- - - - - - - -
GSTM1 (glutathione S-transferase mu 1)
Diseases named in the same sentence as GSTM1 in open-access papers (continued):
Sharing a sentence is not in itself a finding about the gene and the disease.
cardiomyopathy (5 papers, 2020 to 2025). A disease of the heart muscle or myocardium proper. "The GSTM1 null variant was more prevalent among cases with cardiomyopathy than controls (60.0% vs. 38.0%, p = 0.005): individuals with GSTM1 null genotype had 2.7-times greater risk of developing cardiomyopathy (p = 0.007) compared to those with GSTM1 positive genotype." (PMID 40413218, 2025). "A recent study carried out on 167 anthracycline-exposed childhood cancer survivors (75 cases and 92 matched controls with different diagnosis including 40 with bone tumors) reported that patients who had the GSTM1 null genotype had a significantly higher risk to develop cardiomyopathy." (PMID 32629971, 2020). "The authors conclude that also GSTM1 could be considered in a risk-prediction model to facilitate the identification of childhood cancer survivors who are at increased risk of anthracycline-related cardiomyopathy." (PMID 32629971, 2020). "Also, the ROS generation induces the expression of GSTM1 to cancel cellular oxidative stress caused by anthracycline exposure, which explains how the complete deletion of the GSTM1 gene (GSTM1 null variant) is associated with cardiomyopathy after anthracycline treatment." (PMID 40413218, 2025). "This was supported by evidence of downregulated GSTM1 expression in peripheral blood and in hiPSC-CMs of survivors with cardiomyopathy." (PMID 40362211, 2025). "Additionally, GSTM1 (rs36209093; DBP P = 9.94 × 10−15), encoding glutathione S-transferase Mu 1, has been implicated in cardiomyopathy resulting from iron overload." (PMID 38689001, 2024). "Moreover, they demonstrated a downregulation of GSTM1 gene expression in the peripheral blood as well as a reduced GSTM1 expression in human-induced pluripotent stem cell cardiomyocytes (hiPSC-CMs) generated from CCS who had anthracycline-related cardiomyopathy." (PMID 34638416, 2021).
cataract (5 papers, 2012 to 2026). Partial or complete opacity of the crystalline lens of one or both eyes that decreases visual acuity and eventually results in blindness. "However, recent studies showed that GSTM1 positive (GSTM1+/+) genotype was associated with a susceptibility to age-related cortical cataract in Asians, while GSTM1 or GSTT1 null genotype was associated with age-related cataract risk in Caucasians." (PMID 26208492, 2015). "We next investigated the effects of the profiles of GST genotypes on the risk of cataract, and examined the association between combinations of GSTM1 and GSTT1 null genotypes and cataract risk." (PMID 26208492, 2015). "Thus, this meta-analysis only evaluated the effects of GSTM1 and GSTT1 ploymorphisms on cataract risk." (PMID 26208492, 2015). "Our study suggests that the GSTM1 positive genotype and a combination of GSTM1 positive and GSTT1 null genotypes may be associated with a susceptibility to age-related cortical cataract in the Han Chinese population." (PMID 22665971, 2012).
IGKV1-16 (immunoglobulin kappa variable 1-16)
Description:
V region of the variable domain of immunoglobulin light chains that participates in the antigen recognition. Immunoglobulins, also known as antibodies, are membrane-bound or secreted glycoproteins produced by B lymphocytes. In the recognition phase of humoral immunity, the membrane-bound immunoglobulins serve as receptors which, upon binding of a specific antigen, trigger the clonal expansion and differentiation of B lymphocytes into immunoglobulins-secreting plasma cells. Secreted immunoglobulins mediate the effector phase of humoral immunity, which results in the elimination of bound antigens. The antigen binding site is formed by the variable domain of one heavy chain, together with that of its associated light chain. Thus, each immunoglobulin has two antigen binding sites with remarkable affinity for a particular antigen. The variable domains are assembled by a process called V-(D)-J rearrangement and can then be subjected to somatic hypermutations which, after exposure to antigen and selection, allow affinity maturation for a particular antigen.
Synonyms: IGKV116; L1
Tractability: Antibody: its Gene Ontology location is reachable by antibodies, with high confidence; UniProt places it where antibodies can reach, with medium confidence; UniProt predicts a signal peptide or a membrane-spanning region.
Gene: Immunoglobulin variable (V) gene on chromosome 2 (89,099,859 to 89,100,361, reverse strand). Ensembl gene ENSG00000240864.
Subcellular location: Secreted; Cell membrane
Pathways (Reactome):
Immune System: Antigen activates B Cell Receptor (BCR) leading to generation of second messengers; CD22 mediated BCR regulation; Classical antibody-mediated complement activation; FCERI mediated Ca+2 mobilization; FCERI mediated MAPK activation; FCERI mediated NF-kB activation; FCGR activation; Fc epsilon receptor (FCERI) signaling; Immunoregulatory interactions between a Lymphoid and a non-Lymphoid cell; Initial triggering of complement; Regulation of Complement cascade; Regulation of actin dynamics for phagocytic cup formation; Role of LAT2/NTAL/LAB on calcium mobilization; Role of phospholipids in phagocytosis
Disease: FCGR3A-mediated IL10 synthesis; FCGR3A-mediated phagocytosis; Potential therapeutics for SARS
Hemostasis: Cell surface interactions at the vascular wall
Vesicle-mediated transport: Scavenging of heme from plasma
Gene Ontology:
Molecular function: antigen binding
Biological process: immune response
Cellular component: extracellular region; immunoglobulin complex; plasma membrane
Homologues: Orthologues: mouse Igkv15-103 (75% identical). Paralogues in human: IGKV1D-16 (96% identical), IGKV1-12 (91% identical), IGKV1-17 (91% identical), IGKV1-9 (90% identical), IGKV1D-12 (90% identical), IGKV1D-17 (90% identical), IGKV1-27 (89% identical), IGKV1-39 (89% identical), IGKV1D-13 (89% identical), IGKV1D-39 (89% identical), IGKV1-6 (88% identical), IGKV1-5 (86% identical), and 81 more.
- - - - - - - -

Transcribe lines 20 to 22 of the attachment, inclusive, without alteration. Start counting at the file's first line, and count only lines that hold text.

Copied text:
Biological process: immune response
Cellular component: extracellular region; immunoglobulin complex; plasma membrane
Homologues: Orthologues: mouse Igkv15-103 (75% identical). Paralogues in human: IGKV1D-16 (96% identical), IGKV1-12 (91% identical), IGKV1-17 (91% identical), IGKV1-9 (90% identical), IGKV1D-12 (90% identical), IGKV1D-17 (90% identical), IGKV1-27 (89% identical), IGKV1-39 (89% identical), IGKV1D-13 (89% identical), IGKV1D-39 (89% identical), IGKV1-6 (88% identical), IGKV1-5 (86% identical), and 81 more.